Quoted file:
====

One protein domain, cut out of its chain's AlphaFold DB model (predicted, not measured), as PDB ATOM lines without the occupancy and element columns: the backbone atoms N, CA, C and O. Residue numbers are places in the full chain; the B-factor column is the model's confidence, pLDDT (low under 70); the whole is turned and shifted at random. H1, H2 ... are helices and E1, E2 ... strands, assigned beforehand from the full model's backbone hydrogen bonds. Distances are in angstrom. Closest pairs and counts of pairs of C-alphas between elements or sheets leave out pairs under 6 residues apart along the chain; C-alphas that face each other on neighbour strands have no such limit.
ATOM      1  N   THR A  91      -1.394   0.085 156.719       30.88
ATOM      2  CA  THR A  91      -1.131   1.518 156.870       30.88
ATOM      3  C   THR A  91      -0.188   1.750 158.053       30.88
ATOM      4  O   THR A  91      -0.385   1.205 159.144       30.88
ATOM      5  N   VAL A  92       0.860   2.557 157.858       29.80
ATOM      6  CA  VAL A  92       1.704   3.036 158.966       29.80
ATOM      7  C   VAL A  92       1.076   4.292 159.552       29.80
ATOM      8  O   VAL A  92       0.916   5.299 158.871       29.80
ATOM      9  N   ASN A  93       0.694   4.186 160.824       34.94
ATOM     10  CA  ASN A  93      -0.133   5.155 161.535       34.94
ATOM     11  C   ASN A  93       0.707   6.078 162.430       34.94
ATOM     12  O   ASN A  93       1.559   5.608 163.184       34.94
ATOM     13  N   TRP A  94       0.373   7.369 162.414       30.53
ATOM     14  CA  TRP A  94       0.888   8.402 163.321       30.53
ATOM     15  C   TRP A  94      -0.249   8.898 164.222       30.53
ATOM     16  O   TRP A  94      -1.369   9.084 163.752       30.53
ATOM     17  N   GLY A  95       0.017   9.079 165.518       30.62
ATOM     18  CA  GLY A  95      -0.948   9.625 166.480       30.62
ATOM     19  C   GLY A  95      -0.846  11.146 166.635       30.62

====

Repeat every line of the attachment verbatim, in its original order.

One protein domain, cut out of its chain's AlphaFold DB model (predicted, not measured), as PDB ATOM lines without the occupancy and element columns: the backbone atoms N, CA, C and O. Residue numbers are places in the full chain; the B-factor column is the model's confidence, pLDDT (low under 70); the whole is turned and shifted at random. H1, H2 ... are helices and E1, E2 ... strands, assigned beforehand from the full model's backbone hydrogen bonds. Distances are in angstrom. Closest pairs and counts of pairs of C-alphas between elements or sheets leave out pairs under 6 residues apart along the chain; C-alphas that face each other on neighbour strands have no such limit.
ATOM      1  N   THR A  91      -1.394   0.085 156.719       30.88
ATOM      2  CA  THR A  91      -1.131   1.518 156.870       30.88
ATOM      3  C   THR A  91      -0.188   1.750 158.053       30.88
ATOM      4  O   THR A  91      -0.385   1.205 159.144       30.88
ATOM      5  N   VAL A  92       0.860   2.557 157.858       29.80
ATOM      6  CA  VAL A  92       1.704   3.036 158.966       29.80
ATOM      7  C   VAL A  92       1.076   4.292 159.552       29.80
ATOM      8  O   VAL A  92       0.916   5.299 158.871       29.80
ATOM      9  N   ASN A  93       0.694   4.186 160.824       34.94
ATOM     10  CA  ASN A  93      -0.133   5.155 161.535       34.94
ATOM     11  C   ASN A  93       0.707   6.078 162.430       34.94
ATOM     12  O   ASN A  93       1.559   5.608 163.184       34.94
ATOM     13  N   TRP A  94       0.373   7.369 162.414       30.53
ATOM     14  CA  TRP A  94       0.888   8.402 163.321       30.53
ATOM     15  C   TRP A  94      -0.249   8.898 164.222       30.53
ATOM     16  O   TRP A  94      -1.369   9.084 163.752       30.53
ATOM     17  N   GLY A  95       0.017   9.079 165.518       30.62
ATOM     18  CA  GLY A  95      -0.948   9.625 166.480       30.62
ATOM     19  C   GLY A  95      -0.846  11.146 166.635       30.62